We already know that internet allows millions of people to be connected; people who can access information instantly just by using a device that accesses the network. We also know that the network has general and specific information, and if I want to start a work on a specific branch of knowledge, I must take the initial steps. The first is to publish. Science barely exists until it is published 4 and to publish, I must communicate with an editorial committee, which will take it into account and review my work to see if it meets the requirements of length, originality and quality, of course. The authors are frequently reviewed by their peers (doctors who interview and edit the work of other doctors) and the same authors sometimes form an editorial and scientific committee 5. Publication in paper magazines has been giving way to digitalization. Undoubtedly, it has been a good change, in detriment that is to those printed magazines of high cost and reduced circulation, which notwithstanding are still considered as a social dissemination of knowledge. The classic forms of communication (telephone, mail) are still in use, but it is no longer necessary to move physically. Smartphones, Skype and others have eliminated that problem perfectly.
Regarding the publication platform, the ISI index (later renamed Web of Science (WoS) was exclusively used for many years and it was the only international and multidisciplinary tool available to access science, technology literature , biomedicine and other disciplines 6.
Researchers publish to make themselves known and await recognition of their work. On the other hand, the evaluators of said work, aside from their own knowledge and skills, have tools, indices and appropriate bibliometric indicators. We shall stop at two specific instruments. The Impact factor, which is in simple terms, the number of quotes a publication has, and as its name says, it measures the impact at a specific moment in time. Without a doubt it gives the author the desired visualization, nevertheless, it may be a fleeting and circumstantial fame, and for that, the Hirsch Index was created. This index considers two factors (and their interchange): range vs. quotes. Its creator Jorge Hirsch, a University of California academic, has called it a career indicator 7. This same improvement was carried out with the WoS, and as of 2004, SCOPUS, a database superior to the WoS, was launched. Scopus currently indexes more than twenty thousand magazines, almost double its predecessor.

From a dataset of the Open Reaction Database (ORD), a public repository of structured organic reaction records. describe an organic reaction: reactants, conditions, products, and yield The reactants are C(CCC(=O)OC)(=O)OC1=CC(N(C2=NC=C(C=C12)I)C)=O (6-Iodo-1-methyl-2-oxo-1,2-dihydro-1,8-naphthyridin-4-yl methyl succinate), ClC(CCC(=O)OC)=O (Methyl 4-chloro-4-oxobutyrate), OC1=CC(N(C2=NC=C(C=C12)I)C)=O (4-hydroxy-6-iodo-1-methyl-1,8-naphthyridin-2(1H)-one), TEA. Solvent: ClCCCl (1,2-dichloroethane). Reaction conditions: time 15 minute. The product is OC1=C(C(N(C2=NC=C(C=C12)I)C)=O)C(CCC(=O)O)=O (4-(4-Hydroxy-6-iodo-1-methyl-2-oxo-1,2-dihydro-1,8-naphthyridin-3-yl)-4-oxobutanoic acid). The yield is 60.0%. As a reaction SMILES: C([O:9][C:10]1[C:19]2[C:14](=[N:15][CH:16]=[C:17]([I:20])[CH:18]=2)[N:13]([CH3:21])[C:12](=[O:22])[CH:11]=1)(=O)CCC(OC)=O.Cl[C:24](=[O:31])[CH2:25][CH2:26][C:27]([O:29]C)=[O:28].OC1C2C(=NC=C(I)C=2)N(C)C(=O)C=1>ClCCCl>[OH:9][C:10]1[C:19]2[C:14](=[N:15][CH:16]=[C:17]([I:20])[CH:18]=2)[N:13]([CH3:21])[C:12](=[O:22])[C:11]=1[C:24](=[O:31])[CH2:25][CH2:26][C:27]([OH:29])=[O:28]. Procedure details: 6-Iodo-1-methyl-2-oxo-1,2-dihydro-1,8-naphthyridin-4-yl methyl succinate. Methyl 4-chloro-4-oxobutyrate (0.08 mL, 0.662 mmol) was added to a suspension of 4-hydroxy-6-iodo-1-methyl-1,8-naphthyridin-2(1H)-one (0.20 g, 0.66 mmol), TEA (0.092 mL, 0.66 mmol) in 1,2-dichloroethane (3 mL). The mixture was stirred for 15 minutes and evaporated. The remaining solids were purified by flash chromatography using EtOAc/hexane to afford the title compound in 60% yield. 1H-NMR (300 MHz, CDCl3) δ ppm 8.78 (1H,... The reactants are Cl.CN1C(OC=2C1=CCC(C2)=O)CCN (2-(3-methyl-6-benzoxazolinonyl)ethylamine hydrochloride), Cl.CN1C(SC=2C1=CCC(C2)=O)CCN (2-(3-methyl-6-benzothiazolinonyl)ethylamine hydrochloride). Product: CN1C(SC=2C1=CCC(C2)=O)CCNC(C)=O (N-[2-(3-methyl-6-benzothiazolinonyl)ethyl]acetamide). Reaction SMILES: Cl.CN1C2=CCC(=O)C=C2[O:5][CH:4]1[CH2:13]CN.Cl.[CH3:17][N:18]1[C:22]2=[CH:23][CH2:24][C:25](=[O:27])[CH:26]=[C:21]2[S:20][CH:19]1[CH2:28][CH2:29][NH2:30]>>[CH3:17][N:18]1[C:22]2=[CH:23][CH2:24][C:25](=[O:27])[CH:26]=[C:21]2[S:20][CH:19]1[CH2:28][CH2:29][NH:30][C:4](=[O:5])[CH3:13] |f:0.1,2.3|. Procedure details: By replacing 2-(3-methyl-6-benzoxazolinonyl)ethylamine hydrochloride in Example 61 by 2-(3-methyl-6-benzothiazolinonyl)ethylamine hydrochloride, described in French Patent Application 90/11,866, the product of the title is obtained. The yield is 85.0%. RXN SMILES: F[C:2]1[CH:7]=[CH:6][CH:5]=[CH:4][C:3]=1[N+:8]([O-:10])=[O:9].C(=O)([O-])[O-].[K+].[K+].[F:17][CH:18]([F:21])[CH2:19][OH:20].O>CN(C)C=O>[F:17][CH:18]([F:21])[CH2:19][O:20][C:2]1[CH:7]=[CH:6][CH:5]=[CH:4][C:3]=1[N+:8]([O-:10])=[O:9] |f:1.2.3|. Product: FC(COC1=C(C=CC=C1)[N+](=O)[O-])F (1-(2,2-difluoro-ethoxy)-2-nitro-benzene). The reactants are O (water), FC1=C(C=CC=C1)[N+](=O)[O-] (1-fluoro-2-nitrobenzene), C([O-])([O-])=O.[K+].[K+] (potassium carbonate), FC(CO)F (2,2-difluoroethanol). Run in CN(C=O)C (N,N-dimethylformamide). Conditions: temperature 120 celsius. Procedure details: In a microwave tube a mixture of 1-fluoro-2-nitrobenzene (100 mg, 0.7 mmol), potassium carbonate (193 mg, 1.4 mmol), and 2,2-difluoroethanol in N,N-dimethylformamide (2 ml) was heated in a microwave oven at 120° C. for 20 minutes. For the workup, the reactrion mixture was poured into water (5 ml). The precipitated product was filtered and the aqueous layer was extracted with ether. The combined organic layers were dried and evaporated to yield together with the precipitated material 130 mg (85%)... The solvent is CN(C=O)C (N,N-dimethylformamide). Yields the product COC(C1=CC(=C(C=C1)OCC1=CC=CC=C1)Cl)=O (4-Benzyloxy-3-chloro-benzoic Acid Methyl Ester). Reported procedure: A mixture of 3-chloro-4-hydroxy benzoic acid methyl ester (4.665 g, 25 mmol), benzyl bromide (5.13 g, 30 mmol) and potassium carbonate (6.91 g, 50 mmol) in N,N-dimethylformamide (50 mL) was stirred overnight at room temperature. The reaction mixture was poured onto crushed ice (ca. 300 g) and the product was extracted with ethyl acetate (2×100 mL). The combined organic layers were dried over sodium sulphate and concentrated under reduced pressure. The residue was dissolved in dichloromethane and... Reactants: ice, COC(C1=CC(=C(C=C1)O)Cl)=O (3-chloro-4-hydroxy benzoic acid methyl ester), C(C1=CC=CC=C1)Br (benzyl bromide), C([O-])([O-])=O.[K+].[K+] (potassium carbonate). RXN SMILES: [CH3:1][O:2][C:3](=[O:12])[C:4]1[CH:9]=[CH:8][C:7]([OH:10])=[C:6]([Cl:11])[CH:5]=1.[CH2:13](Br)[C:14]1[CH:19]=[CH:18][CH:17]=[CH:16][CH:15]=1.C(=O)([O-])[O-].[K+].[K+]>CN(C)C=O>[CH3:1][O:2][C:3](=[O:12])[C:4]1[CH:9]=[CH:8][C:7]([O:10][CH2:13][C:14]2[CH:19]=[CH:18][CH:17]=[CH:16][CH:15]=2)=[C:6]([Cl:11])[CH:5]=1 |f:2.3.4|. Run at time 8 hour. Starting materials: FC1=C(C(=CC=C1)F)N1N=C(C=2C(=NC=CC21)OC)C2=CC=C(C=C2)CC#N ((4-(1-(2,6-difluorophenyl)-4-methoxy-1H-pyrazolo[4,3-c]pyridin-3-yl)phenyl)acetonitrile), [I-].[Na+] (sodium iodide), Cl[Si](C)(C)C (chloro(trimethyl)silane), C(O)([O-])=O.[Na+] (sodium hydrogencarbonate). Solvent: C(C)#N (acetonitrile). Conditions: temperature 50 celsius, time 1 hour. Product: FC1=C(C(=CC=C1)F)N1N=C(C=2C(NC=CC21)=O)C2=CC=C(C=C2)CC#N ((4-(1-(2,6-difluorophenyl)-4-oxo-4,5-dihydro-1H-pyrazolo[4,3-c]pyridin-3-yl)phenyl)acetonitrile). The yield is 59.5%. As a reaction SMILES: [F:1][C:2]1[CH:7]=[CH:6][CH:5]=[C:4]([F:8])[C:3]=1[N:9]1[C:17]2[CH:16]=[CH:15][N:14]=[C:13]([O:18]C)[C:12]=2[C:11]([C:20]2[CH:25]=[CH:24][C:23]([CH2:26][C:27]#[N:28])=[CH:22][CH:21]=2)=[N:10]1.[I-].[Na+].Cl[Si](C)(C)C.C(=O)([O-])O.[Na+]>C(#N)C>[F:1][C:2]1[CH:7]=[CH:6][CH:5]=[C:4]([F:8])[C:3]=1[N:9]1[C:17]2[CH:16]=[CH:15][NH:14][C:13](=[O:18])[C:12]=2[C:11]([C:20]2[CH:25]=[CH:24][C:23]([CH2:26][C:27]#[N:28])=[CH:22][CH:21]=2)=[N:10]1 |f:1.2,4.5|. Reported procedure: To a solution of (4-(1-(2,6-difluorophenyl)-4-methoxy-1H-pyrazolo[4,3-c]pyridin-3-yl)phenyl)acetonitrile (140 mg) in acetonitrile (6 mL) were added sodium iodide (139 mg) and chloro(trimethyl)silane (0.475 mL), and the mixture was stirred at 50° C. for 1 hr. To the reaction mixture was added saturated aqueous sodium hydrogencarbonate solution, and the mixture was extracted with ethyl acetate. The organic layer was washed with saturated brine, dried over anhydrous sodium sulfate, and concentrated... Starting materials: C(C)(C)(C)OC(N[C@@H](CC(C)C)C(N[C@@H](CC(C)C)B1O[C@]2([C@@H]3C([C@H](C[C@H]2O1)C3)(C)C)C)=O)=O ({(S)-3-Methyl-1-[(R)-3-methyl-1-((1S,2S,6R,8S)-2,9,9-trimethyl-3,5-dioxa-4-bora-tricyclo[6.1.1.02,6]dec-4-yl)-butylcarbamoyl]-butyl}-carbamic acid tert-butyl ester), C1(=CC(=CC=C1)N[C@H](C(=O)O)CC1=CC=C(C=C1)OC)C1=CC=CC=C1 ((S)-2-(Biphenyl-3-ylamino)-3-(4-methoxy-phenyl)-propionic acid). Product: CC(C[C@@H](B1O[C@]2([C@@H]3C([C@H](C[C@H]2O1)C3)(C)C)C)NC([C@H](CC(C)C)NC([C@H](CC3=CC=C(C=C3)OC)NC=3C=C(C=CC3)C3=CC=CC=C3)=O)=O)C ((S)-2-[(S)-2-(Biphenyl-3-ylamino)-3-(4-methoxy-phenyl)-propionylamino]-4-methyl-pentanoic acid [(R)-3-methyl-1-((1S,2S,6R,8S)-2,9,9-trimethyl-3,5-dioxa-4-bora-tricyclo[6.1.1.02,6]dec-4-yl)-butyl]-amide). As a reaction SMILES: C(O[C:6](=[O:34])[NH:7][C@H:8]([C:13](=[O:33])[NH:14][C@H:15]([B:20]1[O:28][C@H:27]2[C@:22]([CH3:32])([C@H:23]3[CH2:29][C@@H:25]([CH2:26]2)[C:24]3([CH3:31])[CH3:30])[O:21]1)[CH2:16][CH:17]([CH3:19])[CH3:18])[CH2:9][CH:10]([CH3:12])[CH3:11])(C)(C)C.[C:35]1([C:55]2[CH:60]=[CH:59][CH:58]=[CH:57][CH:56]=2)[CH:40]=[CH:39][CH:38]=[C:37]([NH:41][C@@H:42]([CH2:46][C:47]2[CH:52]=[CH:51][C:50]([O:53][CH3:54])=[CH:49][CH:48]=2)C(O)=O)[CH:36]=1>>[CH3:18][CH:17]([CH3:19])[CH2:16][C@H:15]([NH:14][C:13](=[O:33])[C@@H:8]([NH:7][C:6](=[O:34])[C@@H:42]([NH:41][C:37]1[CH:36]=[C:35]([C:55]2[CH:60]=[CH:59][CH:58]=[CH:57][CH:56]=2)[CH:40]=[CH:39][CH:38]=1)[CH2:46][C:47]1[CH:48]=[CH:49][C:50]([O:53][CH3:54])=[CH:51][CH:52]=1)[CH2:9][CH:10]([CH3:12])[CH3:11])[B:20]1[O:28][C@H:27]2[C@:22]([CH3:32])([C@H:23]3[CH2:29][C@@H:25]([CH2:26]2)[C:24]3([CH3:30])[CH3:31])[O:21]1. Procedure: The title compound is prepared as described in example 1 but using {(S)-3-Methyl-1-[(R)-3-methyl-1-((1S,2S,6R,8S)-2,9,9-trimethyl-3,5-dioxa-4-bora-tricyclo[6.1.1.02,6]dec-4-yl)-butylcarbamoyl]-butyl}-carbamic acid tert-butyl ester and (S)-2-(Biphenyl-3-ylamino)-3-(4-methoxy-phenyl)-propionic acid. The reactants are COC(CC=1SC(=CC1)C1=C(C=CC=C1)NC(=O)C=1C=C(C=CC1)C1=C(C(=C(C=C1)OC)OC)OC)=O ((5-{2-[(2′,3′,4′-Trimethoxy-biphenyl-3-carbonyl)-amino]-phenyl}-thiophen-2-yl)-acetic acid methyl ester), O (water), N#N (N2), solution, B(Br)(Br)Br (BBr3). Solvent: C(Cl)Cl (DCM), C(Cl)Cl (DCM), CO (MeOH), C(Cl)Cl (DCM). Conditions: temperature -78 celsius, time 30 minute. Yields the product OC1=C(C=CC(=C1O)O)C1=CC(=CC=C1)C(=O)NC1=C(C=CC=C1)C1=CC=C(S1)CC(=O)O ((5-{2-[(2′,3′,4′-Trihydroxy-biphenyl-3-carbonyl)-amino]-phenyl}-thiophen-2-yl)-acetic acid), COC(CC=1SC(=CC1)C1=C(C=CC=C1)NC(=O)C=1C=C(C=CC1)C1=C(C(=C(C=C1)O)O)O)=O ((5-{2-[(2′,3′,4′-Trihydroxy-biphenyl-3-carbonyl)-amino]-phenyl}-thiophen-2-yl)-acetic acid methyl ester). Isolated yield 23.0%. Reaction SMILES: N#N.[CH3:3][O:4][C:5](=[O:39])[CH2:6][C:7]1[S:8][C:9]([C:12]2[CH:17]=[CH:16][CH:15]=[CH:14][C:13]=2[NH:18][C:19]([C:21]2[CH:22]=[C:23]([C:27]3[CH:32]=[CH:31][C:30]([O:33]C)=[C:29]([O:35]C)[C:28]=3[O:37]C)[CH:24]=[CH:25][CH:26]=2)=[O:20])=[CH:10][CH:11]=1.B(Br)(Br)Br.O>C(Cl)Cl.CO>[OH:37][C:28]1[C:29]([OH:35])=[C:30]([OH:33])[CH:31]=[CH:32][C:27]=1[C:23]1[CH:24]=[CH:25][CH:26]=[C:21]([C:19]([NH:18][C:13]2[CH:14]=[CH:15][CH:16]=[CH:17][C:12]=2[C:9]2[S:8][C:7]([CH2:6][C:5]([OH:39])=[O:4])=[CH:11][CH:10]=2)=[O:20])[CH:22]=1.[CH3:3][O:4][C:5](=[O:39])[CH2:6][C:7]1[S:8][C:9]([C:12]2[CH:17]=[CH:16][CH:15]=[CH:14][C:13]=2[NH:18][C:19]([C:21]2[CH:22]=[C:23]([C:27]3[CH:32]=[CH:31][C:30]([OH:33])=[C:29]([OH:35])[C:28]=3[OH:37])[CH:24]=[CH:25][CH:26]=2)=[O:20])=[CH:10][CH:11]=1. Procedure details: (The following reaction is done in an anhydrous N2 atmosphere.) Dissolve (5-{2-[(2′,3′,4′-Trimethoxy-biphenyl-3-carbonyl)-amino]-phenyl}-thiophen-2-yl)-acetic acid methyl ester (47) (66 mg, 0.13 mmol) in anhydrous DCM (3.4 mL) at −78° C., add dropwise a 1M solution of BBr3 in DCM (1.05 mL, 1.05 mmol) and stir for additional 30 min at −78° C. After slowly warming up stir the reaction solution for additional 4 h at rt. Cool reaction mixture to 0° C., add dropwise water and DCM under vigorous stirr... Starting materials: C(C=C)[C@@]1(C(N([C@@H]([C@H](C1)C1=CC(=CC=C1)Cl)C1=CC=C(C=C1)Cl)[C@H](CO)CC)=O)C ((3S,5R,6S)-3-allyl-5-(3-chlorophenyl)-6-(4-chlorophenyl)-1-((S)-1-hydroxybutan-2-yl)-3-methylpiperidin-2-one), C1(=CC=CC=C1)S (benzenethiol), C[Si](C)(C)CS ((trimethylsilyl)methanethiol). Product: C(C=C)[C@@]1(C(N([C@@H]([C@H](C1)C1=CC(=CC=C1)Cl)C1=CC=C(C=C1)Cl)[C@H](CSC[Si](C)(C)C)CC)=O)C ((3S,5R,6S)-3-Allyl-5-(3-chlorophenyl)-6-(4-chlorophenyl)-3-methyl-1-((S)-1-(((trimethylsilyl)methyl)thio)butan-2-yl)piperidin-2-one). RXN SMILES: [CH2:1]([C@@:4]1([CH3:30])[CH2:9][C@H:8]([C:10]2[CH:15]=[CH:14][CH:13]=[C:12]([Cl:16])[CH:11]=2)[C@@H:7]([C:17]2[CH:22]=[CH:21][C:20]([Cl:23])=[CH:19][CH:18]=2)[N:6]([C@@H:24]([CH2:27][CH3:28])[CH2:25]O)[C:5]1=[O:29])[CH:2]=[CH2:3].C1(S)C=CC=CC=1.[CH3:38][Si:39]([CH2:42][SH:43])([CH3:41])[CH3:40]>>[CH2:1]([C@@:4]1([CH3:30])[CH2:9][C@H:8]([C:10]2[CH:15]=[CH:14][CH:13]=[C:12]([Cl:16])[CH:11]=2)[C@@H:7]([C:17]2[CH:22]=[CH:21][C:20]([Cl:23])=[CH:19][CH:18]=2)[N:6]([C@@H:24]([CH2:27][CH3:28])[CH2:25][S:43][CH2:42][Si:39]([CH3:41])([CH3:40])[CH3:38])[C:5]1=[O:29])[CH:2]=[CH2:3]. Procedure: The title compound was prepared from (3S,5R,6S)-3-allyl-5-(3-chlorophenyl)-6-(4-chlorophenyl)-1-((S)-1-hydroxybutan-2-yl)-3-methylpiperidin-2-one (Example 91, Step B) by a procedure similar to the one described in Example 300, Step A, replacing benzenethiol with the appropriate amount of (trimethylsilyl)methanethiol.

Thus, indexation now occupies the central part of this article. Indexing is an accreditation system and the author who has passed all of the hurdles and whose article is considered in an indexed magazine, gains prestige and international prominence 8. By being in this large database, your readers will be part of a supranational community and scientific communication between the researchers will improve. It could bring promotions or access to new funds to carry out other research. It is true that young professionals may not have a high Hirsch index or score but becoming a part of an indexed journal leads to a new world, where universities and institutions exist, and my work receives quotes and correspondence.
So, the one that is not "indexed" does not exist?
Of course not. Great work will always attract attention; bring about research, the finding of other paths and the certainty -as Borges said- that on a shelf, precious books are held1.